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Archie vs. Predator #1 [Review]

archievspredator001Script: Alex de Campi
Pencils: Fernando Ruiz
Inks: Rich Koslowski
Colors: Jason Millet
Letters: John Workman
Cover: Ruiz, Koslowski, Millet
Digital Production: Ryan Jorgensen
Design: Jimmy Presler
Assistant Editor: Ian Tucker
Editor: Brendan Wright
Publisher: Mike Richardson
Special Thanks to: Alex Segura, Roberto Aguirre-Sacasa, Mike Pellerito, Archie
Comics Publications
Published by: Dark Horse Comics
Cover Date: April 2015
Cover Price: $3.99

The novelty of this title–that it even exists AT ALL–intrigued me. I mean, really…Archie and PREDATOR?!? That’s on a level like Archie Meets Punisher! It’s totally ridiculous…so of course I had to check it out for myself.

I’m aware of (and read the first couple issues of) the Afterlife With Archie series and such, that there’s been a lot of stuff lately to cast the Archie gang in an adult light beyond the classic pop culture iterations everyone “knows.” So sure, this definitely fits that as a concept. And aside from the sheer ridiculousness of the mashup, I’m a fan of the Aliens and Predator properties (more Aliens than Predator, admittedly) and have enjoyed plenty of Archie fare in my day, so this was certainly not an unreasonable issue for me to pick up and give a shot.

The visual style is quite familiar–rather than recast the Archie gang with a different look that would fit more with Predator, it was the Predator that’s slightly recast to fit into the classic style of the Archie characters. Of course, this is set off by the presence of on-panel blood and one particularly gruesome panel that is truly at home in a Predator comic.

We have the kids preparing for spring break…Jughead wins a cruise and takes the rest of the gang with him; we then shift to the kids on some island with a jungle. As everyone settles in, they realize Dilton’s rather distressed–he’s brought “work” (Yearbook stuff) on the vacation. The others agree to pitch in to help him get his work done so he can relax, too…which includes the Polls (Most Likely to Succeed, Cutest Couple, Most Popular, etc.). This leads to a huge fight that turns physical between Betty and Veronica over Archie (as always), and ends with Betty running off into the jungle. Meanwhile, Cheryl Blossom and her beau had seen a shooting star and investigated, though to a much worse immediate fate than the main gang. They cut the spring break vacation short and head home–back to “normal” little realizing how NOT-normal things are about to get for them.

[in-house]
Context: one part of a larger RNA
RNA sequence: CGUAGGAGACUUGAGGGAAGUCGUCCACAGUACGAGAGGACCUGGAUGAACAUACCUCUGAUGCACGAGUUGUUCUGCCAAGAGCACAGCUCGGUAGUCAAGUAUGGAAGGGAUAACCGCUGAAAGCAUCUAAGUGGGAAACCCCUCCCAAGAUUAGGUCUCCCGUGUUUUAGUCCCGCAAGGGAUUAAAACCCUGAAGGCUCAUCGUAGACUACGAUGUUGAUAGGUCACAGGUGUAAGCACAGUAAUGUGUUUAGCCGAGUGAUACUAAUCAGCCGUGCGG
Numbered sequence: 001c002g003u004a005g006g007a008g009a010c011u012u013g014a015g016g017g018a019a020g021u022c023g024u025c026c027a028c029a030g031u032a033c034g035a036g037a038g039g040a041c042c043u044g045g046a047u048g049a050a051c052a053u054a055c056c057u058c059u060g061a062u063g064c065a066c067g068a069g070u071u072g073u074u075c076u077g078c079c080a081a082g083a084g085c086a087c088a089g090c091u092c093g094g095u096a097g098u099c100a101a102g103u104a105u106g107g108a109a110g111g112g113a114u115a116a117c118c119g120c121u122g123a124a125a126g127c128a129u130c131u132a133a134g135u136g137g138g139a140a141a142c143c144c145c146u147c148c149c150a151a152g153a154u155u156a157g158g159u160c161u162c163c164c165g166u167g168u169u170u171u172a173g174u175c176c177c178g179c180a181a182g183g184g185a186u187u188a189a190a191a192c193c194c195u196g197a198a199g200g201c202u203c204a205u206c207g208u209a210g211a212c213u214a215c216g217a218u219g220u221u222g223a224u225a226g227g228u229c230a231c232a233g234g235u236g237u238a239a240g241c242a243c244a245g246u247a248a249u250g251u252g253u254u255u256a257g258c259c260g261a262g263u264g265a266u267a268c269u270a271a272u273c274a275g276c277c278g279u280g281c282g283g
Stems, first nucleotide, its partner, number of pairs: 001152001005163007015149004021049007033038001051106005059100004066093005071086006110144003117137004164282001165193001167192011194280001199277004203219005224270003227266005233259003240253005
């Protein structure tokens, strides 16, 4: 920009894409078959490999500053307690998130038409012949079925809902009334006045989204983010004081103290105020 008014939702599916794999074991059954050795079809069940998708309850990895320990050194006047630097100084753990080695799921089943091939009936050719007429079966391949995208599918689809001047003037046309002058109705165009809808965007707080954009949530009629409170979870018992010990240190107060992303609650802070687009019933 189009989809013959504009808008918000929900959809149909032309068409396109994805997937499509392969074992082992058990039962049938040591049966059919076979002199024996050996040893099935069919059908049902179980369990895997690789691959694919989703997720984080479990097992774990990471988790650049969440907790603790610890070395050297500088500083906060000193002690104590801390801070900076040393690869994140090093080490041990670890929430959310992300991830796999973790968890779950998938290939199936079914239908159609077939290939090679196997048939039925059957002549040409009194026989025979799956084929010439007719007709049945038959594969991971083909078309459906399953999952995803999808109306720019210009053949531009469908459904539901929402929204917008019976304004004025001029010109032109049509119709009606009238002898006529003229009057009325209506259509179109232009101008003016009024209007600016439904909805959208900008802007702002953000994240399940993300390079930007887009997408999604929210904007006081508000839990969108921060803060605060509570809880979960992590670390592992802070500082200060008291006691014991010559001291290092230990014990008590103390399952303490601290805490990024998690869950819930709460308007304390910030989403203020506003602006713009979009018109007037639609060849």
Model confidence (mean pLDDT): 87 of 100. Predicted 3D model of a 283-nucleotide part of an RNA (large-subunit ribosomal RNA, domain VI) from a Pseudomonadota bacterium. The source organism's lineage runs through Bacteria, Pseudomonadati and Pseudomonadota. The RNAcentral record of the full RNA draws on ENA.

For this issue at least, this really does feel like a mash-up. Aside from the blood and such, this could be just any other Archie comic. That we do get to see the predator itself, and some gore, and all that–and some panels of things from the predator’s point of view keeps this from being “just” some prologue, and is just enough to keep me from writing this off as some would-be thing or a pointless first issue AS a single issue. Take out the predator panels and this is an Archie comic; take those panels by themselves and it’s a Predator comic with a dig at familiar characters. Put together it’s a solid first issue of a limited series, a finite story.

We get a typical sort of Archie full-issue-length setup, we get to see the Predator, and we get setup for the rest of the series. I’d say this meets my expectation for existing as a single issue of a four-part serialized story, pretty much justifying itself in this format…just slightly more expensive than an Archie Comics-published comic (this is published by Dark Horse Comics).

The story itself feels a bit “off,” surely the presence of the Predator and blood and such, but as a non-Archie Archie comic it works.

I was anxious to check this out for myself, as said a couple times above…but I don’t think I’ll care to pick up the remaining single issues. As a fan of the Aliens and Predator stuff, I tend to prefer the collected volumes to single issues, and this definitely falls into that category–I’d MUCH prefer to simply have an Archie vs. Predator volume to put on the shelf amidst my other Predator books.